“Can you feel that? That thing that’s beating in your doggone chest. Can you feel that? Can you feel what’s about to happen?” –Brian Dawkins
What does it mean to be a fan of the Philadelphia Eagles? What does it deeply, truly mean? Is each game just an event, a spectacle? Or something more? Listen closely, and understand what it means to bleed midnight green and bear the bird on your soul as an emblem, a symbol of a way of life.
It means kissing your grandmother goodbye before leaving for Lincoln Financial Field. She can’t walk but she makes sure she’s in front of her 1988 Sony television when the Eagles are on.
It means walking up the stairs of the Linc on Sunday, the Philly skyline behind and an ocean of green in front.
It means finding your seat, finally arriving and and savoring the smell of the freshly cut grass on the field, the cheese steaks around you, and the spilled beer on the ground.
It means embracing your troubled cousin, whom you only see on game day, when troubles fade and all is forgiven.
It means shaking hands with fellow fans all around you. Names are not necessary because on Sunday, we are all one.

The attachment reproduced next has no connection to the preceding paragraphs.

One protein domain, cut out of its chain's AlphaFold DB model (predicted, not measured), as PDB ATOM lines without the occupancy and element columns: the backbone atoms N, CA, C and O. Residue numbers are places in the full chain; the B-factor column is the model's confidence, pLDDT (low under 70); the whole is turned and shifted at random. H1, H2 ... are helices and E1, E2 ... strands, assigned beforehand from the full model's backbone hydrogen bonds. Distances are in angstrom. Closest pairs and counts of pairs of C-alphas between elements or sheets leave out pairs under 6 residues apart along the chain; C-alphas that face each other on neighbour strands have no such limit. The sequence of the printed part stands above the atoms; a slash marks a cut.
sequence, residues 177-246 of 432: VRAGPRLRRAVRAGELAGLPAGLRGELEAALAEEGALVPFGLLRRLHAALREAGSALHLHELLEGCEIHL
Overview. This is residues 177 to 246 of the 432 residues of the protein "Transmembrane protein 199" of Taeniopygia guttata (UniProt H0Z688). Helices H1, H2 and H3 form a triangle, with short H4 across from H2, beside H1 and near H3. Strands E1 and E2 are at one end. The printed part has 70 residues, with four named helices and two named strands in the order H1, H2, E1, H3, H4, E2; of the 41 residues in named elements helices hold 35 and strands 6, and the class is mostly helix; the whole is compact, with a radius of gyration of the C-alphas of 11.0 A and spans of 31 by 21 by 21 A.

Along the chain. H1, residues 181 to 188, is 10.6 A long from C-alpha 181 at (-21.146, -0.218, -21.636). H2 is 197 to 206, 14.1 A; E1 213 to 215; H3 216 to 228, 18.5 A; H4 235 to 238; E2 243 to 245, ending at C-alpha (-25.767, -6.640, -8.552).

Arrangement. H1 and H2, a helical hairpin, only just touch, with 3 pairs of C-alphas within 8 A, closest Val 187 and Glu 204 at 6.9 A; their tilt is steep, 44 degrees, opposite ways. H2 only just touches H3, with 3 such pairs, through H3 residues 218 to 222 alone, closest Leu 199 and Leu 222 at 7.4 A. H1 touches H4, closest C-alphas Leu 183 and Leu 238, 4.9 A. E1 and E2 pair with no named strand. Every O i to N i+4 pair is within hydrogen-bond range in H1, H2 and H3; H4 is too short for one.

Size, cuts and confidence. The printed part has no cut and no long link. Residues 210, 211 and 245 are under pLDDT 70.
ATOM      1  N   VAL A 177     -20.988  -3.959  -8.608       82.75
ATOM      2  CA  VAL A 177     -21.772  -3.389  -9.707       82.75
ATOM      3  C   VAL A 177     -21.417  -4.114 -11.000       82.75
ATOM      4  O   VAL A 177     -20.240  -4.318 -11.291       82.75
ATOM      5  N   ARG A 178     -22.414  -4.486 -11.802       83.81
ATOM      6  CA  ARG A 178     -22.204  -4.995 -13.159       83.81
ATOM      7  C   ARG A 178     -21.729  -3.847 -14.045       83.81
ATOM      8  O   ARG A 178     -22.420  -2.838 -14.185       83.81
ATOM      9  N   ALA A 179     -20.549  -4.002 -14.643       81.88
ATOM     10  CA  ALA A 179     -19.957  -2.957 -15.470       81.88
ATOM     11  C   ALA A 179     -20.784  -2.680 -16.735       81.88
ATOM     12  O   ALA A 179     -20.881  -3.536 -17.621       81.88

It means emptying a wallet of hard-earned cash on Chickie and Pete's crab fries and genuinely believing that it's money well spent.
It means realizing that you are surrounded by generations of Eagle bloodlines, and understanding that, as you sit beside your father and grandfather, you are now a part of a tradition older than most can remember.
It means fireworks and jets.
It means becoming a piece of history, one that has seen the likes of Buck Shaw, Dick Vermeil, Buddy Ryan, Ray Rhodes, and yes, Andy Reid grace the Philadelphia sidelines and coach fabled teams.
It means knowing that you are now a part of a story peopled by characters like Chuck Bednarik, Steve Van Buren, Wilbert Montgomery, Wes Hopkins, Reggie White, and Brian Dawkins.
It means looking to your left and seeing your grandfather, 80 years old, standing in the bitter December cold just to see his boys play. He hasn’t missed a home game in 50 years, and he wouldn’t have it any other way.
It means looking to your right and seeing your father who has waited his entire life for a championship that has yet to shine its glorious light on Philadelphia. It weighs heavily on each of your hearts, but you press on, together.
It means seeing these men beside you turn into young boys again when the Eagles fly, “on the road to victory.”
It’s a sparkle in their eyes, and a connection that draws them together in a way that simply cannot be found in any other walk of life.
It’s realizing that you are now a part of that connection.
It’s feeling that unequivocal bond.
It’s a game.
It’s a culture.
So tell me,
Can you feel that?